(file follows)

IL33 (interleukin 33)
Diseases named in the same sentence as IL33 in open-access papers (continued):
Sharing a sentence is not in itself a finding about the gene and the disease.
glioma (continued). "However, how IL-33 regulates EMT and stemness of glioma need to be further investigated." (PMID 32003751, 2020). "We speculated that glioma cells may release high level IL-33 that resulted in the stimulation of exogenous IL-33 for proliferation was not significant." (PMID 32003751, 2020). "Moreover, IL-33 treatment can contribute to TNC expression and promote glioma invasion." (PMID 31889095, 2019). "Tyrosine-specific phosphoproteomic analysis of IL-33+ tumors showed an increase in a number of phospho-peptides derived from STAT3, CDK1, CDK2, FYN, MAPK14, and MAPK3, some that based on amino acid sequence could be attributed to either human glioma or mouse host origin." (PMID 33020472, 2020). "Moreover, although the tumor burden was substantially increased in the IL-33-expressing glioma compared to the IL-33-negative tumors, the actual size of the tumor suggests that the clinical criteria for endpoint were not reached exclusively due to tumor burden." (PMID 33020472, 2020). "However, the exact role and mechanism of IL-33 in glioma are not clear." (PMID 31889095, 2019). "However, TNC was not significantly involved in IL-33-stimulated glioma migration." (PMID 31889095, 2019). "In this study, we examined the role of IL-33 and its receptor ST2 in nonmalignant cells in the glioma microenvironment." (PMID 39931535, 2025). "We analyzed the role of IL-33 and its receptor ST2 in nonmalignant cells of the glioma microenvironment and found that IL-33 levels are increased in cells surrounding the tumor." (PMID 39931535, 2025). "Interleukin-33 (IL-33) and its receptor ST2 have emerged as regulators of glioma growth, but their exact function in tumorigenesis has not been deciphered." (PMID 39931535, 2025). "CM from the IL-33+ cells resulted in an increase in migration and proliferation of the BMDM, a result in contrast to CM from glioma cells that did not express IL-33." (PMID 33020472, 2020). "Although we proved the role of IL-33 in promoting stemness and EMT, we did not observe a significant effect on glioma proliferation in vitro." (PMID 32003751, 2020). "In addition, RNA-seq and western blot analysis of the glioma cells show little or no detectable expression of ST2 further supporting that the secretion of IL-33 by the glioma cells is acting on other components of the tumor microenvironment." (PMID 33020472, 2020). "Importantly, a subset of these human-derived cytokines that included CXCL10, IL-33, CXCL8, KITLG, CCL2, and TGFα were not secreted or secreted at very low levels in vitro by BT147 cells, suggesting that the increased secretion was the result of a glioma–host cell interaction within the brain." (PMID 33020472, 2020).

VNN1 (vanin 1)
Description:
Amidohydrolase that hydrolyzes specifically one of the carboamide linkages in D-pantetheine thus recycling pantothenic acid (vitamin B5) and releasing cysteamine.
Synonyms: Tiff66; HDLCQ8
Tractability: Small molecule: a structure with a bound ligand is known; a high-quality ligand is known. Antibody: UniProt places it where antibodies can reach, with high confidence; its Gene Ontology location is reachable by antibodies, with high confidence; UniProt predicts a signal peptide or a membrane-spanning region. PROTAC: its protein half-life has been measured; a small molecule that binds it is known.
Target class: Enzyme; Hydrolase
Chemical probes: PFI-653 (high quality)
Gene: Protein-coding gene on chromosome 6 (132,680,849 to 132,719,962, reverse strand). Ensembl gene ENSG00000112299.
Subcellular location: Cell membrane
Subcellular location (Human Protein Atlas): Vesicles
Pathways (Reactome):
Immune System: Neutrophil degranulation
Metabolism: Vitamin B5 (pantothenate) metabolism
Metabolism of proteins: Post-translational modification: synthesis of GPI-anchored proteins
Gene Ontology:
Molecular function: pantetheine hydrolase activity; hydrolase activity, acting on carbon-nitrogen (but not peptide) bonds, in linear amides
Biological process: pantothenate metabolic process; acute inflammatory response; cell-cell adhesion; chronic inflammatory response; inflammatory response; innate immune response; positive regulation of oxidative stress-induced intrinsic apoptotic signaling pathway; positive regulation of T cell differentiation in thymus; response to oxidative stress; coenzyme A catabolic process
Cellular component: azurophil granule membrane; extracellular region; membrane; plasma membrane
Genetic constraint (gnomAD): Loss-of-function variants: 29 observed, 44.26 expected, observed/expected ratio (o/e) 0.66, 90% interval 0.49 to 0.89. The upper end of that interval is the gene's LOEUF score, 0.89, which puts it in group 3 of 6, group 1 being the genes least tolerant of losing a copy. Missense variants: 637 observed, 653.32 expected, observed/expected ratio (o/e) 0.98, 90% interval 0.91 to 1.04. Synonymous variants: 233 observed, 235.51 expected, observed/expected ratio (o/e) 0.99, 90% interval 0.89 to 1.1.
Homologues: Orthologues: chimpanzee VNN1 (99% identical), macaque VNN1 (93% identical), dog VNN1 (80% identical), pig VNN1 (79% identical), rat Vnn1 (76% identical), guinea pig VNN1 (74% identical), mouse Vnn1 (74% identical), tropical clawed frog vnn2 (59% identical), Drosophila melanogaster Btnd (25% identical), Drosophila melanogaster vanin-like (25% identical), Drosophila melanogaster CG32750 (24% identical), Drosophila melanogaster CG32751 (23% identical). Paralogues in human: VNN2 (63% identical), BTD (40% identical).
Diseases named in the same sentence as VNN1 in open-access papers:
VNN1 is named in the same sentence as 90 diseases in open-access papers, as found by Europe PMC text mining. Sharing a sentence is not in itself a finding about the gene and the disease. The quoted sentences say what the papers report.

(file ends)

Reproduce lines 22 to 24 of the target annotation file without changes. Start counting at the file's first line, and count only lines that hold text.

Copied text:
Cellular component: azurophil granule membrane; extracellular region; membrane; plasma membrane
Genetic constraint (gnomAD): Loss-of-function variants: 29 observed, 44.26 expected, observed/expected ratio (o/e) 0.66, 90% interval 0.49 to 0.89. The upper end of that interval is the gene's LOEUF score, 0.89, which puts it in group 3 of 6, group 1 being the genes least tolerant of losing a copy. Missense variants: 637 observed, 653.32 expected, observed/expected ratio (o/e) 0.98, 90% interval 0.91 to 1.04. Synonymous variants: 233 observed, 235.51 expected, observed/expected ratio (o/e) 0.99, 90% interval 0.89 to 1.1.
Homologues: Orthologues: chimpanzee VNN1 (99% identical), macaque VNN1 (93% identical), dog VNN1 (80% identical), pig VNN1 (79% identical), rat Vnn1 (76% identical), guinea pig VNN1 (74% identical), mouse Vnn1 (74% identical), tropical clawed frog vnn2 (59% identical), Drosophila melanogaster Btnd (25% identical), Drosophila melanogaster vanin-like (25% identical), Drosophila melanogaster CG32750 (24% identical), Drosophila melanogaster CG32751 (23% identical). Paralogues in human: VNN2 (63% identical), BTD (40% identical).